Matt co-founded TrendKite in 2012 and oversees all aspects of the organization’s product strategy and development.
Leo Tolstoy begins Anna Karenina this way, “All happy families are alike; each unhappy family is unhappy in its own way.” Of course, it’s hard to test the part about happy families as one doesn’t happen across any in the novel, but each unhappy family is uniquely unhappy indeed. Each public relations crisis is also unhappy in its own way. Some, like the fiasco that was Healthcare.gov, make an organization’s leadership appear to be incompetent. Others like Target’s credit card data breech, significantly impact customer’s lives. And still others, like American Apparel CEO, Dov Charney's charges of sexual harassment are deeply embarrassing. We don’t envy the PR professionals tasked with managing any of these situations.
After talking about the issue of dealing with PR disasters, we discovered that a lot has been written about crisis management. You can find many great articles and books that explain the ins and outs of handling one type of mess or another. What we didn’t find, however was a lot of information about crisis measurement. In other words, how do you know if your response is working during the crisis and how do you judge your performance once it has passed? We thought it would be useful to share three key performance indicators for crisis measurement.
Job number one in a crisis is to craft your response and deliver it effectively. To evaluate this, you’ll need to carefully monitor all relevant media to determine if your message is being shared and by whom. We normally prefer to rely on other factors for measuring PR effectiveness, because we are looking closely at ROI. But during those rare, critical times when your brand depends on defense, volume and balance are more important than ROI, so output measurement is justified.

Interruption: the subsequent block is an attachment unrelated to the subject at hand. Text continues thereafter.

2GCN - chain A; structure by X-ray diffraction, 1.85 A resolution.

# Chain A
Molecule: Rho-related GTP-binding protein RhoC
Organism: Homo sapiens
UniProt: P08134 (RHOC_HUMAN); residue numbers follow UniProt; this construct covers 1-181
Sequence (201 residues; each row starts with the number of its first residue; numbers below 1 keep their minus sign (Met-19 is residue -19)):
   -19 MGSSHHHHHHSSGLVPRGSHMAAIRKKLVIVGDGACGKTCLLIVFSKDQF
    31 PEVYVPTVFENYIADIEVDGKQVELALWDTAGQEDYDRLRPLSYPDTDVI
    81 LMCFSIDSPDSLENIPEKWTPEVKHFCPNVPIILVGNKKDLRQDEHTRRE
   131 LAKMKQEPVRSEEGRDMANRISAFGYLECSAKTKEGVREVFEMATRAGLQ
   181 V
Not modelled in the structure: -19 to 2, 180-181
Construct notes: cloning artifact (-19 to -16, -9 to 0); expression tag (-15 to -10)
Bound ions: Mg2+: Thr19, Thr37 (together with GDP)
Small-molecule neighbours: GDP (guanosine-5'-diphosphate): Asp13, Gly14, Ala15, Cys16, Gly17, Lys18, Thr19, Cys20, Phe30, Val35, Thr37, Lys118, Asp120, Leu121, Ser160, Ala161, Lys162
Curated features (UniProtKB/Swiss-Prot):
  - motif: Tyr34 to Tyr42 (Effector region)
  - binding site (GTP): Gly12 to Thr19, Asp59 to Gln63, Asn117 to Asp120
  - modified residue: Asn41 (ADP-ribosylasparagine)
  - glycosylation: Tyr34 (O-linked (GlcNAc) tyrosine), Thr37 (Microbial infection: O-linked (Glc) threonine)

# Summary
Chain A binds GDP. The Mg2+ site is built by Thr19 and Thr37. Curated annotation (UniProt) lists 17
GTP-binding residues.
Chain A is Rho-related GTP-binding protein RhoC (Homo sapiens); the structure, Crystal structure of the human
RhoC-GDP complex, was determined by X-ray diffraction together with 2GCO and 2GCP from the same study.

If you’ve done a good job of crafting and communicating your message, the next step in crisis measurement is to determine whether your messages are being believed and are changing opinions. Now you need to look not just at what your brand has added to the conversation, but how it is being received and by whom. You may be able to identify some sympathetic influencers and target your efforts toward their audiences. If you are satisfied with the outputs, but not the impact, you may need to consider adjusting your message.
As with “peace time” PR, the bottom line in crisis measurement is outcomes. You can measure outcomes at the beginning, during and after the crisis. (Yes, there will be an after.) How has the event impacted performance indicators such as website traffic (it is possible that an increase in this metric might not be a good thing), online conversations, revenue and reputation. Keeping a close watch on these indicators will help you determine if your response has been adequate or if additional action is needed.
It is our sincere wish that you never have to engage in crisis measurement, but alas, the chances are that, at some point, there will be negative news about your brand. It will likely be unexpected and painful. You can take some of the bite out of it by being prepared with the right tools to qualify and quantify each of these areas in advance so that your performance under fire will be exemplary.